What is Econometrics?

Econometrics is a set of methods for estimating economic relationship. Recall that Economics is a discipline to explain and predict economic variables. Econometrics is thus a tool to help establish economists’ claims quantitatively. To explain and predict variables, the evidence needs to be more than correlation. Explanation implies causality. Establishing causality is however far from easy.

The fundamental difference of Economics (along with Econometrics) and Physical Sciences is that economists are unable to conduct controlled experiments (though economists are increasingly applying techniques developed by Psychology). Economic data are nonexperimental and collected in uncontrolled environment.

In a laboratory-controlled experiment, scientists can fix all other factors constant but adjust one of the variable and check how it affects the outcome. For example, two groups of mouse have been fed identical food, living in identical environment. One day the scientist gives an additional drug to one group (treatment group) but not the other (control group) and studies the impact for the subsequent days. By controlling all other factors, we are able to establish causality because any differences during the subsequent days are (almost) certainly due to the drug given to the treatment group. In our economy, it is by no means possible. Econometrics is thus developed along this important difference.

A lot of social scientists may have experience with multivariate regressions. If one can include all variables of the true data-generating process, we can in principle replicate the laboratory environment and establish claims of causality. However, a lot of relevant factors in Social Sciences are either unobservable, for example, preferences, or hardly be measured. Some appeal to survey data to overcome the problem but surveys are plagued with many other disadvantages. Sometimes the problem of missing some variables is due to our ignorance; we can never be sure that we have known the true model. As a result, Econometrics is developed to deal with the limitation of Statistics to study causality.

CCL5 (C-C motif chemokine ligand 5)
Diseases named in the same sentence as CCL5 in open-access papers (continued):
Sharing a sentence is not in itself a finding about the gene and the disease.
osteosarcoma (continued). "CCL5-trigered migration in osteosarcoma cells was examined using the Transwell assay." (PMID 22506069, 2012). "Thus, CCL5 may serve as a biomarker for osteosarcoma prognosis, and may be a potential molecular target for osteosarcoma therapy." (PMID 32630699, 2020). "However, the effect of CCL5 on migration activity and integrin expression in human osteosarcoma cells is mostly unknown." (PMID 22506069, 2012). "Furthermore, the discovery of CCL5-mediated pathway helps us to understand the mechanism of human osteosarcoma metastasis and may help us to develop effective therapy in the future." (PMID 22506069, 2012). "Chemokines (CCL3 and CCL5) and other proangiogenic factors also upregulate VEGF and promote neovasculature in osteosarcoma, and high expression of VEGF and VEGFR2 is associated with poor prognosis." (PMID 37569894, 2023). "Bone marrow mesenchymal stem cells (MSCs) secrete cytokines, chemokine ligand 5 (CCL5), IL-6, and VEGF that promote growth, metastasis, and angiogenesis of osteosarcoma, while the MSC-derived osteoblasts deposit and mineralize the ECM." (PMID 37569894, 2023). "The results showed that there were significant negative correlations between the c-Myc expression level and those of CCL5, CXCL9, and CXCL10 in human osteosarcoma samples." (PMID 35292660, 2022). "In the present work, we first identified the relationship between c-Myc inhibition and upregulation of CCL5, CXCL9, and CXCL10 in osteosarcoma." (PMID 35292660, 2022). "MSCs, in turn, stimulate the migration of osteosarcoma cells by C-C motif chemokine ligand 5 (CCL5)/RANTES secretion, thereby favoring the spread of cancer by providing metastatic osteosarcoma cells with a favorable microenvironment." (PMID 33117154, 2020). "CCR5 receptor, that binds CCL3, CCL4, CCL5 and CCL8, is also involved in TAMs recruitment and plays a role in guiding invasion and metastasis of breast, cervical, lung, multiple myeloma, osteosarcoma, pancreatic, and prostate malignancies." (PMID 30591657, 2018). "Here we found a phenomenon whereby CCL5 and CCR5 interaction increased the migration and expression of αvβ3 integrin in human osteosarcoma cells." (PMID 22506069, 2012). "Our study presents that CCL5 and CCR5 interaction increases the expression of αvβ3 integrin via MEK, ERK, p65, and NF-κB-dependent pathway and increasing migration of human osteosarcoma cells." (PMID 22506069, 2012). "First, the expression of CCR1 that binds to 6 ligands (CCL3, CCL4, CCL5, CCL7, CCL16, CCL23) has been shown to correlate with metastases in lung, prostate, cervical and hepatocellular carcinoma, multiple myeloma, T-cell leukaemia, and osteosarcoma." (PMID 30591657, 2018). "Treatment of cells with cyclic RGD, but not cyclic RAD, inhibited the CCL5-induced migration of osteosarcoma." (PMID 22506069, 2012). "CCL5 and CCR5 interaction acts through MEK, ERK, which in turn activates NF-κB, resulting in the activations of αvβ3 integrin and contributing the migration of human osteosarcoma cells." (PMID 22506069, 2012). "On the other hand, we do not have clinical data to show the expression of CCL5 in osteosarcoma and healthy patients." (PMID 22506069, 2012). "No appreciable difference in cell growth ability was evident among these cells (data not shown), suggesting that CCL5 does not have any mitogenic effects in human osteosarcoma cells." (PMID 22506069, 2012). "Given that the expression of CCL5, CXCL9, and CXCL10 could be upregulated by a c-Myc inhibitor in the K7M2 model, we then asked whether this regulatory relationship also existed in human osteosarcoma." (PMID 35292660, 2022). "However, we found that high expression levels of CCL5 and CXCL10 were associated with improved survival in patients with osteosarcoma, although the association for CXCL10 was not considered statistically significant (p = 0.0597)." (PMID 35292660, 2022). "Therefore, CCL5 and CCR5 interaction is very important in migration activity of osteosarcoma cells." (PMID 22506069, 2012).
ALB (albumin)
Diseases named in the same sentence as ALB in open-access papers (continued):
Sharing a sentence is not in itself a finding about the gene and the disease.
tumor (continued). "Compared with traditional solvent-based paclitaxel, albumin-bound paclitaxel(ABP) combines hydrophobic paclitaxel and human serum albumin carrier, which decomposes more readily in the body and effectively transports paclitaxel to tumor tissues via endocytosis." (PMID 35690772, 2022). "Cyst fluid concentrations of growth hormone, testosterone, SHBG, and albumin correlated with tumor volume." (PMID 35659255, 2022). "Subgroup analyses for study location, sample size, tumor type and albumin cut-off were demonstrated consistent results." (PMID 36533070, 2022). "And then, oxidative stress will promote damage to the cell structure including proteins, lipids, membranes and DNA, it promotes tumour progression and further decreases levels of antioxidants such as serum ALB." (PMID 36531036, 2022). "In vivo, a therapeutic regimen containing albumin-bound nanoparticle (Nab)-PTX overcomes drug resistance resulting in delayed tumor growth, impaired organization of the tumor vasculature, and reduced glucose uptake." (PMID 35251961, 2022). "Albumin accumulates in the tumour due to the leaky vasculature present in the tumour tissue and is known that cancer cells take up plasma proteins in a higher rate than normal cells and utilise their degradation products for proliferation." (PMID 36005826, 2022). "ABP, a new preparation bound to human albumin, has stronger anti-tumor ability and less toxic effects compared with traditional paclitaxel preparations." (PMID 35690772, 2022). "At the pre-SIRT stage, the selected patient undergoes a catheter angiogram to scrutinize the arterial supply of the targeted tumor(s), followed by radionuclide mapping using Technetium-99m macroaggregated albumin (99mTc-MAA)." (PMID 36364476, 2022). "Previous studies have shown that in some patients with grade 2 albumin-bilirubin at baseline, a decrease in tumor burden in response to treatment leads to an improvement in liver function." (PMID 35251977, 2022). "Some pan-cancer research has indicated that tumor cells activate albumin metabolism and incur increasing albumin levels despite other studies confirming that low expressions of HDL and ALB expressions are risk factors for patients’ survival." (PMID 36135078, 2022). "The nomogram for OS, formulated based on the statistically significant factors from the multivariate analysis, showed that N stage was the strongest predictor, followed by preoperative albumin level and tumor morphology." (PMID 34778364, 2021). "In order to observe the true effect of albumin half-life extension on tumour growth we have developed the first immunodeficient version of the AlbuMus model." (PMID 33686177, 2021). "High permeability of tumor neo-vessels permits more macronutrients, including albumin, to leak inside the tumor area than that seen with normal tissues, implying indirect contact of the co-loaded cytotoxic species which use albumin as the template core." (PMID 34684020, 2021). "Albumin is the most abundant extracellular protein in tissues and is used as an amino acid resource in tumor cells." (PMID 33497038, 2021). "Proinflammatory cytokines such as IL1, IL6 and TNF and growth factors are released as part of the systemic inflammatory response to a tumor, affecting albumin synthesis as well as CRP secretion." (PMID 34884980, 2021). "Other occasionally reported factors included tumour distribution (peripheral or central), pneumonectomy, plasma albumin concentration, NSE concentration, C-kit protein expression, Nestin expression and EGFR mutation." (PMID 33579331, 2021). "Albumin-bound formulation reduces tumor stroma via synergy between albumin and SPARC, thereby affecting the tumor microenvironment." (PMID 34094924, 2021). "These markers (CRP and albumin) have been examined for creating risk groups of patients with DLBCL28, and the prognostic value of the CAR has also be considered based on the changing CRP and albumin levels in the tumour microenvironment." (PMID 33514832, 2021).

Types of Data

Before we start any econometric analysis, we should understand the data we have got. In general, we have three main types of variables and four main types of datasets.


Numerical Variable

This is the most common type of variables. They are usually continuous and the difference of two random values matter; the distance from 1 to 2 is different from that from 2 to 4.

Binary Variable

It is either 0 or 1. I am either male or female. One either passes or fails the examination, and so on.

Categorical Variable

It is an integer, which refers to a defined meaning. For example, I have obtained a dataset of occupational choices of thousands of workers. The value “1” of the variable “Occupation” refers to “Accountant”, “2” “Butcher”, “3” “Clerk”, etc.


Cross-sectional Data

Each observation is supposed to be independent; the value of one observation does not affect the value of another. They may be individuals, companies, cities, and countries. Oftentimes we can assume random sampling for a cross-sectional dataset.

Time-series Data

A time-series data measures an entity over time. For example, GDP is a time-series data since it measures the economic production at different points of the time. The main issue with time-series data is that two consecutive values are highly likely correlated. One may find an OLS estimator suffering from serial correlation.

Panel Data

If we have the information of many individuals over different points of time, we have obtained a panel data. The advantage of having panel data is that we could control for individual-specific and time-specific factors, allowing us to focus on other more interesting factors. One should be aware of the difference between short (N>T) and long (N<T) panel data.